Ancient China Simplified
by Edward Harper Parker
Public Domain Books
Chapter XXVIII - Barbarians
The country of Wu is in many respects even more interesting ethnologically than that of Ts’u. When, a generation or two before the then vassal Chou family conquered China, two of the sons of the ruler of that vassal principality decided to forego their rights of succession, they settled amongst the Jungle savages, cut their hair, adopted the local raiment, and tattooed their bodies; or, rather, it is said the elder of the two covered his head and his body decently, while the younger cut his hair, went naked, and tattooed his body. The words “Jungle savages” apply to the country later called Ts’u; but as Wu, when we first hear of her, was a subordinate country belonging to Ts’u; and as in any case the word “Wu” was unknown to orthodox China, not to say to extreme western China, in 1200 B.C. when the adventurous brothers migrated; this particular point need not trouble us so much as it seems to have puzzled the Chinese critics. About 575 the first really historical King of Wu paid visits to the Emperor’s court, to the court of his suzerain the King of Ts’u, and to the court of Lu: probably the Hwai system of rivers would carry him within measurable distance of all three, for the headwaters almost touch the tributaries of the Han, and the then Ts’u capital (modern King-thou Fu) was in touch with the River Han. He observed when in Lu: “We only know how to knot our hair in Wu; what could we do with such fine clothes as you wear?” It was the policy of Tsin and of the other minor federal princes to make use of Wu as a diversion against the advance of Ts’u: it is evident that by this time Ts’u had begun to count seriously as a Chinese federal state, for one of the powerful private families behind the throne and against the throne in Lu expressed horror that “southern savages (i.e. Wu) should invade China (i.e. Ts’u),” by taking from it part of modern An Hwei province: as, however, barbarian Ts’u had taken it first from orthodox China, perhaps the mesne element of Ts’u was not in the statesman’s mind at all, but only the original element,–China. An important remark is made by one of the old historians to the effect that the language and manners of Wu were the same as those of Yiieh. In 483, when Wu’s pretensions as Protector were at their greatest, the people of Ts’i made use of ropes eight feet long in order to bind certain Wu prisoners they had taken, “because their heads were cropped so close”: this statement hardly agrees with that concerning “knotted hair,” unless the toupet or chignon was very short indeed. ’There are not many native Wu words quoted, beyond the bare name of the country itself, which is something like Keu-gu, or Kou-gu: an executioner’s knife is mentioned under the foreign name chuh-lu, presented to persons expected to commit suicide, after the Japanese harakiri fashion. In 584 B.C., when the first steps were taken by orthodox China to utilize Wu politically, it was found necessary, as we have seen, to teach the Wu folk the use of war-chariots and bows and arrows: this important statement points distinctly to the previous utter isolation of Wu from the pale of Chinese civilization. In the year 502 Ts’i sent a princess as hostage to Wu, and ended by giving her in marriage to the Wu heir: (we have seen how Tsin anticipated Ts’i by twenty-five years in conferring a similar honour upon Ts’u). A century or more later, when Mencius was advising the bellicose court of Ts’i, he alluded with indignation to this “barbarous” act. In 544 the Wu prince Ki-chah had visited Lu and other orthodox states.
[Illustration: Map of the Hwai system and Valley
1. The two lines indicated by...............to the north are (1) the River Sz (now Grand Canal), from Confucius’ birthplace, and (2) the River I (from modern I-shui city south of the German colony). After receiving the I, the Sz entered the Hwai as it emerged from Lake Hung-t&h; but this Hwai mouth no longer exists; the waters are dissipated in canals.
The Wu fleets coasting up to the Hwai, were thus able to creep into the heart of Shan Tung province, east and west.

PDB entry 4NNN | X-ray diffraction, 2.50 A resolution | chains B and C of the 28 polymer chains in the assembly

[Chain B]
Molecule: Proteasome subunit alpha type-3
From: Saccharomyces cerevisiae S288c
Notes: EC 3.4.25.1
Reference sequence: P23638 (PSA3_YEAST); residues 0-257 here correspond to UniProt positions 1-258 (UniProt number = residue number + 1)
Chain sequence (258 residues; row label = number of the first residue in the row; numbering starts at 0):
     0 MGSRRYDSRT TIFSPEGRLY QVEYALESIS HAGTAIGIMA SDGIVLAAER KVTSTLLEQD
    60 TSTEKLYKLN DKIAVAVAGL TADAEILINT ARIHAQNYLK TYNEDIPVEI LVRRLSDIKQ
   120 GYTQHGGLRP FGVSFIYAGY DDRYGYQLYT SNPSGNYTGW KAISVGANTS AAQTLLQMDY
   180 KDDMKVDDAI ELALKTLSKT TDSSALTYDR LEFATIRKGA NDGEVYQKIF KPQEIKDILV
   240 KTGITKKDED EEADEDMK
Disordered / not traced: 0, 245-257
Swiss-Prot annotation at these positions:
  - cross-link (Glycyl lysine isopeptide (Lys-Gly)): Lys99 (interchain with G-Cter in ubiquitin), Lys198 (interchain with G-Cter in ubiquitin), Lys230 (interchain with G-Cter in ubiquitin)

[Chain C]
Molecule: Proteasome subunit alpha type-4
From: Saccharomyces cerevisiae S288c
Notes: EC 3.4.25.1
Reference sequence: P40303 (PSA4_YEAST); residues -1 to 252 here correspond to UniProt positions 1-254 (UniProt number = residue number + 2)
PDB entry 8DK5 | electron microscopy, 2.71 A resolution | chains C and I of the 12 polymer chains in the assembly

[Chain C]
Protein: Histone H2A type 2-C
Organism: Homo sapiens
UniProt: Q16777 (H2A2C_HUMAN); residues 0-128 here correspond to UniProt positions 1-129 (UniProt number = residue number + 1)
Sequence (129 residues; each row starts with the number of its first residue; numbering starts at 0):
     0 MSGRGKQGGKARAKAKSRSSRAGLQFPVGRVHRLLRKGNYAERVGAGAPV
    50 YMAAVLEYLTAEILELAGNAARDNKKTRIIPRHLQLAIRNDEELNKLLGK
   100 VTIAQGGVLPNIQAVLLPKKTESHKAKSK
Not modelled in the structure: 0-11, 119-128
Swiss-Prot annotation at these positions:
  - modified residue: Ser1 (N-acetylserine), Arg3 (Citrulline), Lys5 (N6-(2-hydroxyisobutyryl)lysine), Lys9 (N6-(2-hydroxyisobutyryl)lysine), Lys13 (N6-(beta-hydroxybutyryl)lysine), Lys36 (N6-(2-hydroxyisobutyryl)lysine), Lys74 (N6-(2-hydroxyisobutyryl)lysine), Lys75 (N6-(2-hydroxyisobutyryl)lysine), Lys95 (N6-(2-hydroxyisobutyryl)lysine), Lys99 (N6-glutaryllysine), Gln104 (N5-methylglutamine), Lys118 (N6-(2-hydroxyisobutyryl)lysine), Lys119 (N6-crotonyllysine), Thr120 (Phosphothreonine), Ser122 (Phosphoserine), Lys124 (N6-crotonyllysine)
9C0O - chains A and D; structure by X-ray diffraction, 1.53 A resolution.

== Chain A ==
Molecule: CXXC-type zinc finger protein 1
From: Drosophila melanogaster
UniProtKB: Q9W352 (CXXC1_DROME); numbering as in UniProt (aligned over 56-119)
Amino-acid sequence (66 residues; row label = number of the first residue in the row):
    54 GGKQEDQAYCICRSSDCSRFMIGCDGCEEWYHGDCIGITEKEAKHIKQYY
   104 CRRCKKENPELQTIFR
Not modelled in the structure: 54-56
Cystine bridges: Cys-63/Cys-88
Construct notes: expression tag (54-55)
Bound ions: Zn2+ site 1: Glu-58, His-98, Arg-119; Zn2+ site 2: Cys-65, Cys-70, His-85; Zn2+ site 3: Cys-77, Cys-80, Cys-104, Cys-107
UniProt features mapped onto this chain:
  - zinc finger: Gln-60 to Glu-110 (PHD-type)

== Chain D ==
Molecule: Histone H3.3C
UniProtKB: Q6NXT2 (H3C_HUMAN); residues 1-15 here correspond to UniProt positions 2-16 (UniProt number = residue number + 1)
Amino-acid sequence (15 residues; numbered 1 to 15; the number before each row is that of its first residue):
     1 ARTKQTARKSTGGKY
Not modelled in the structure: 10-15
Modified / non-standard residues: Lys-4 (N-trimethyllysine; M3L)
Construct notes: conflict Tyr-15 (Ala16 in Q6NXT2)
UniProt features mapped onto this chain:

2. The Yang-tsz had three branches: (1) northern, much as now; (2) middle, branching at modern Wuhu, crossing the T’ai-hu Lake, and following the Soochow Creek and Wusung River past Shanghai; (3) southern, carrying part of the Tai-hu waters by a forgotten route (probably the modern Grand Canal), to near Hangchow.
3. The three crosses [Image: Circle with an ’X’ in it] mark the capitals of Wu (respectively near Wu-sih and Soochow) and Yiieh (near Shao-hing). The modern canal from Hangchow to Shan Tung is clearly indicated. Orthodox China knew absolutely nothing of Cheh Kiang, Fuh Kien, or Kiang Si provinces south of lat. 300.]
In recognition of this civilized move on the part of an ancient family, Confucius in his history grants the rank of “viscount” to the King of Wu, but he does not style Ki-chah by the complimentary title Ki Kung-tsz, or “Ki, the son of a reigning prince"; that is, the king’s title thus accorded retrospectively is only a “courtesy one,” and does not carry with it a posthumous name, and with that name the posthumous title of Kung, or “duke"’ applied to all civilized rulers. Yet it is evident that the ruling caste of Wu considered itself superior to the surrounding tribes, for in the year 493 it was remarked: “We here in Wu are entirely surrounded by savages"; and in 481 the Emperor himself sent a message through Tsin to Wu, saying: “I know that you are busy with the savages you have on hand at present.” In the year 482, when the orthodox princes of Sung, Wei, and Lu were holding off from an alliance with Wu, the prince of Wei was detained by a Wu general, but escaped, and set to work to learn the language of Wu. The motive is of no importance; but the clear statement about a different language, or at least a dialect so different that it required special study, is interesting. When Ki-chah was on his travels, he explained to his friends that the law of succession is: “By the rites to the eldest, as established by our ancestors and by the customs of the country.” In 502 the King of Wu was embarrassed about his successor, whose character did not commend itself to him, His counsellor (a refugee from Ts’u) said: “Order in the state ceases if the succession be interrupted; by ancient law son should succeed father deceased.” Thus it seems that the ancient Chou rules had been conveyed to Wu by the first colonists in 1200 B.C., and that the succession laws differed from those of Ts’u. Ki-chah’s son died whilst he was on his travels, and Confucius is reported to have said: “He is a man who understands the rites; let us see what he does.” Ki-chah bared his left arm and shoulder, marched thrice round the grave, and said: “Flesh and bone back to the earth, as is proper; as to the soul, let it go anywhere it chooses!” This language was approved by Confucius, who himself always declined to dogmatize on death and spirits, maintaining that men knew too little of themselves, when living, to be justified in groping for facts about the dead. At first sight it would appear strange that a barbarous country like Wu should suddenly produce a learned prince who at once captivated by his culture Yen-tsz of Ts’i, Confucius of Lu, Tsz-ch’an of Cheng, K’u-peh-yu of Wei, Shuh Hiang of Tsin, and, in short, all the distinguished statesmen of China; but if we reflect that, within half a century, the greatest naval, military, and scientific geniuses have been produced on Western lines in Japan (as we shall soon see, in some way connected with Wu), at least we find good modern parallels for the phenomenon.